Be in no doubt that this beer – Beavertown Lupuloid IPA – is a fearsomely good one. Rip open the tab and there’s already an aroma of juicy hop oil spilling out… tinged with pine resin. You pour it, and it’s a hazy, wheat yellow – that dusty, golden colour you can get when some yeast is lingering; the head was billowing large and tight, rippling up the glass side as it was decanted and settling only slightly – and there in that head was the scent of a tropical lemon grove where the workers have been feasting on lunchtime chunks of juicy, sweet mango and pineapple (with no cheese or cocktail sticks anywhere to be seen). Yes, it’s fearsomely good. It has all the attributes of a proper sausage. Sustaining. Meaty. Rewarding. Enticing. A beer with real substance.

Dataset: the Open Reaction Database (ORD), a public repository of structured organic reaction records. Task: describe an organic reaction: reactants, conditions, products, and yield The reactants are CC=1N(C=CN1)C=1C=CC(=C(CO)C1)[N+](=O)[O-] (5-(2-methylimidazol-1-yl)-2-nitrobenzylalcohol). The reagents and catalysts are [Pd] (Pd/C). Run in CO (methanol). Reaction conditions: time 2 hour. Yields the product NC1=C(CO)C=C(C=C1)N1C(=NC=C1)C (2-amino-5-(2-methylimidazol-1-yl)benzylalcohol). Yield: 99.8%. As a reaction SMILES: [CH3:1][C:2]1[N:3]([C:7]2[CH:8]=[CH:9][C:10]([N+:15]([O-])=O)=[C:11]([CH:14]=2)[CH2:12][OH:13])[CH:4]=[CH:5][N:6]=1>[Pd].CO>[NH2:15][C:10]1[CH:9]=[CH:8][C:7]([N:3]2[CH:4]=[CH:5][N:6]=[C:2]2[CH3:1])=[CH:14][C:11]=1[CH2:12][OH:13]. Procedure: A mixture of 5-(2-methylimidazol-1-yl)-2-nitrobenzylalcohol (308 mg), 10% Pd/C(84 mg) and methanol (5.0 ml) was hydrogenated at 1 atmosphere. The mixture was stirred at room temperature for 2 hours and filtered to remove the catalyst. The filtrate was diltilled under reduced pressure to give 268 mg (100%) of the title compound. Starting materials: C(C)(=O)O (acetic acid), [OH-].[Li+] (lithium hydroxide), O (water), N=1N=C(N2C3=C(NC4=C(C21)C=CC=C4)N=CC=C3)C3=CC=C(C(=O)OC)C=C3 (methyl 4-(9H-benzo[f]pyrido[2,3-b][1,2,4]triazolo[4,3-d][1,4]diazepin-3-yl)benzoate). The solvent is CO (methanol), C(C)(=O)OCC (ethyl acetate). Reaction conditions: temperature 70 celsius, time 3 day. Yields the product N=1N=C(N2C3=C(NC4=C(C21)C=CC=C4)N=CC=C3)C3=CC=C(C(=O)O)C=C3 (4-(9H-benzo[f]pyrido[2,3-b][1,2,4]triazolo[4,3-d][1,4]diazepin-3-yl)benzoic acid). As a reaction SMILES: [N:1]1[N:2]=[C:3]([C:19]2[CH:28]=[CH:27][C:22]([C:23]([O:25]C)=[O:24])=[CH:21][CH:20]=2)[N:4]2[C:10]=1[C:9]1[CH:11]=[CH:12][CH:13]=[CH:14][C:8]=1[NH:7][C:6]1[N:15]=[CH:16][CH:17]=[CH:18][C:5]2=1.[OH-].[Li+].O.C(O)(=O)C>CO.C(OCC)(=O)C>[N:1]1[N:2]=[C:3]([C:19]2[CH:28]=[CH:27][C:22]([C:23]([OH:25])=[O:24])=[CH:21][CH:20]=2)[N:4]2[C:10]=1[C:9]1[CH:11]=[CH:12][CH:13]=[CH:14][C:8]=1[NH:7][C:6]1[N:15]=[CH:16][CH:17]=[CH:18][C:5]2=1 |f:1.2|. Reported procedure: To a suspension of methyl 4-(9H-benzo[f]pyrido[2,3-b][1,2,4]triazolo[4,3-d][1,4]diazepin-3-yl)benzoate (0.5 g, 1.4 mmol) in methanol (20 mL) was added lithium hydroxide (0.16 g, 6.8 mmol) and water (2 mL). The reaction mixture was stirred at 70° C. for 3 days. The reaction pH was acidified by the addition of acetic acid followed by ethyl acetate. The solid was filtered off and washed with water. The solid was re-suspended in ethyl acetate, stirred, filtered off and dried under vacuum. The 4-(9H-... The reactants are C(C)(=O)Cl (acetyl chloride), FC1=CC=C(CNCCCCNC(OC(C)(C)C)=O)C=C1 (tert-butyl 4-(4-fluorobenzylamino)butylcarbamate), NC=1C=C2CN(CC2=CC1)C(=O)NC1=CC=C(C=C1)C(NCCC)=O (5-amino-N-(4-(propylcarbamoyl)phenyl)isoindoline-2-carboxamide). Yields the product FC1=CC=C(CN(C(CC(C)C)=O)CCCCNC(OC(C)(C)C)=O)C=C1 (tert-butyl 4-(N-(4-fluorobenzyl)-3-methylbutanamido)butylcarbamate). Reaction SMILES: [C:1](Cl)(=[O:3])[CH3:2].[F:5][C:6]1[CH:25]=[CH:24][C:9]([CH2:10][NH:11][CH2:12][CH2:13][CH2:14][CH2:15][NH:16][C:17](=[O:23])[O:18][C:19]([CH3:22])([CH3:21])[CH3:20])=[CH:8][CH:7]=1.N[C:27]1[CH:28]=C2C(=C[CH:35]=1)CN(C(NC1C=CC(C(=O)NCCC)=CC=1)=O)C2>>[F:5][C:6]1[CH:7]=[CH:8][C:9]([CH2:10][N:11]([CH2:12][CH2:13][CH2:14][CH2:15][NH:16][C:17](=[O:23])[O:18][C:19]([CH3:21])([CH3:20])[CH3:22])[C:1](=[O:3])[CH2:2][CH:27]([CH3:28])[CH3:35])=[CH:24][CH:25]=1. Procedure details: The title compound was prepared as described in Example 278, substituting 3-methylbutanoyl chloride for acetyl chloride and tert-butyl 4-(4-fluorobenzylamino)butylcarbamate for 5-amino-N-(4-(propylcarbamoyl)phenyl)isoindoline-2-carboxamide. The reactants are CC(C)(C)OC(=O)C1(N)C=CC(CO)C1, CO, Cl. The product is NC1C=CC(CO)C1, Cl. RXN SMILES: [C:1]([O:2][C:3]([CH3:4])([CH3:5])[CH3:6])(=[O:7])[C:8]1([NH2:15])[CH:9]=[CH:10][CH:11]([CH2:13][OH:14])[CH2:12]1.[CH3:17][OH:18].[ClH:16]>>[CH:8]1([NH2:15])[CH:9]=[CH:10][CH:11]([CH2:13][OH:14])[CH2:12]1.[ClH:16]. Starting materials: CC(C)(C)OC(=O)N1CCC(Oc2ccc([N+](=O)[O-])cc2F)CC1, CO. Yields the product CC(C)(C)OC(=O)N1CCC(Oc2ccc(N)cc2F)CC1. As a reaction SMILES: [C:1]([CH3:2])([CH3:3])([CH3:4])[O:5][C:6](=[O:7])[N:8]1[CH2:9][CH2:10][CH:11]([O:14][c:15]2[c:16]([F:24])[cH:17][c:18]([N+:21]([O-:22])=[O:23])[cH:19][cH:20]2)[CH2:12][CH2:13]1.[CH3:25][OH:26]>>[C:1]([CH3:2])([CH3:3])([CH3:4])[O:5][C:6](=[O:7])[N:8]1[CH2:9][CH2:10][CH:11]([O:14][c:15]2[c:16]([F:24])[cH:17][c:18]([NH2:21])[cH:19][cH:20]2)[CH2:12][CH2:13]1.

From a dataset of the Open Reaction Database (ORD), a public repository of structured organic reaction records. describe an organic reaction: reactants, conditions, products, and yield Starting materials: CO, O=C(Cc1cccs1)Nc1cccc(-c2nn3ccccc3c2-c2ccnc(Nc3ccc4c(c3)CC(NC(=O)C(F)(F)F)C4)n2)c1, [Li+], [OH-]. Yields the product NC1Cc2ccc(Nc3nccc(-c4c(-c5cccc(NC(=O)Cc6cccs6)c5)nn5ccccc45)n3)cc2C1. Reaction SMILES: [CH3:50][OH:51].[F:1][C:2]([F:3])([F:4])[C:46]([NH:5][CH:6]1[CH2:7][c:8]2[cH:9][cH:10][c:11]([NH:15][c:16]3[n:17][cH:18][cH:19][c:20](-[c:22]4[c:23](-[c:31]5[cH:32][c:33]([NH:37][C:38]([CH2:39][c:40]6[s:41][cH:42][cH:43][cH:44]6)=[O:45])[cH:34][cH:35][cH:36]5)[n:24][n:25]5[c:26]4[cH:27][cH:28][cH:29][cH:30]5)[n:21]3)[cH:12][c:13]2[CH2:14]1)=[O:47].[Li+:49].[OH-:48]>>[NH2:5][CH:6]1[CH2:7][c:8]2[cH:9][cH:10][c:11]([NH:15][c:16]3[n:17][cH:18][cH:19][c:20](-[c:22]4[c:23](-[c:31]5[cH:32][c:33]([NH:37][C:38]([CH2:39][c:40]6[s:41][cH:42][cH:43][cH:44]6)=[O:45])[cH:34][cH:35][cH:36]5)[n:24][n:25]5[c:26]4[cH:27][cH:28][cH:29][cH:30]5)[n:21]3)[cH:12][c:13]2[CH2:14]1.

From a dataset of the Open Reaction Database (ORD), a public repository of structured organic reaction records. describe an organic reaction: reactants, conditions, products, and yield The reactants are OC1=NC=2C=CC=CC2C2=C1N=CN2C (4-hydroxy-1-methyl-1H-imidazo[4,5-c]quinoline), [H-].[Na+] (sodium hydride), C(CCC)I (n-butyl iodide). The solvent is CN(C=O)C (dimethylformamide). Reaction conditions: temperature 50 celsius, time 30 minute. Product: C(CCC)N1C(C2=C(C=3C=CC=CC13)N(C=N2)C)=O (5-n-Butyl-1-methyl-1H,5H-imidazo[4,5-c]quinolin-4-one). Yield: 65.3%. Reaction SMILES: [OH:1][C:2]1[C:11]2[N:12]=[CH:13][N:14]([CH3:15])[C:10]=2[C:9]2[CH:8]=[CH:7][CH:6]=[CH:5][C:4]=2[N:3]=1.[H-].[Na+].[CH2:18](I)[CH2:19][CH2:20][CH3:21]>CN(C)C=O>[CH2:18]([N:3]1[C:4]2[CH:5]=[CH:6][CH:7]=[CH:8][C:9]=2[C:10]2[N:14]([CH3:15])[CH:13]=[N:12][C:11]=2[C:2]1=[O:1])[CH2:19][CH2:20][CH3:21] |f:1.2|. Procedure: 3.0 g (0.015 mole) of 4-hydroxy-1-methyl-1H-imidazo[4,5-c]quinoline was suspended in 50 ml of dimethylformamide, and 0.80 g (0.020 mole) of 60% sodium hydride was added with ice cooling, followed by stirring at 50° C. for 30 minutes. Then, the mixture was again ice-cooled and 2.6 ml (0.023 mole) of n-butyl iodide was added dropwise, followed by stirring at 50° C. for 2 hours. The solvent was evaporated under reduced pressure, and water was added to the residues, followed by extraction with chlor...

Yet this sausage also has sizzle. Look at the can. It would be rude, demeaning even, to call it a ‘can design’. This is a company who know what they’re about and see the packaging as a canvas to tell us, to sell us and to beguile us. You can’t see it here, but the can top is also a deep pink to match that iridescent pink sky on the can itself. The tab is green to enhance the hop-beast artwork / mural. It’s folksy; it’s threatening and it’s deeply, pugnaciously attractive. This is the bar to which all others aspire. This is proof that whilst sausage is vital, when it sizzles too, the result adds up to much, much more than the sum of its meaty, chunky parts.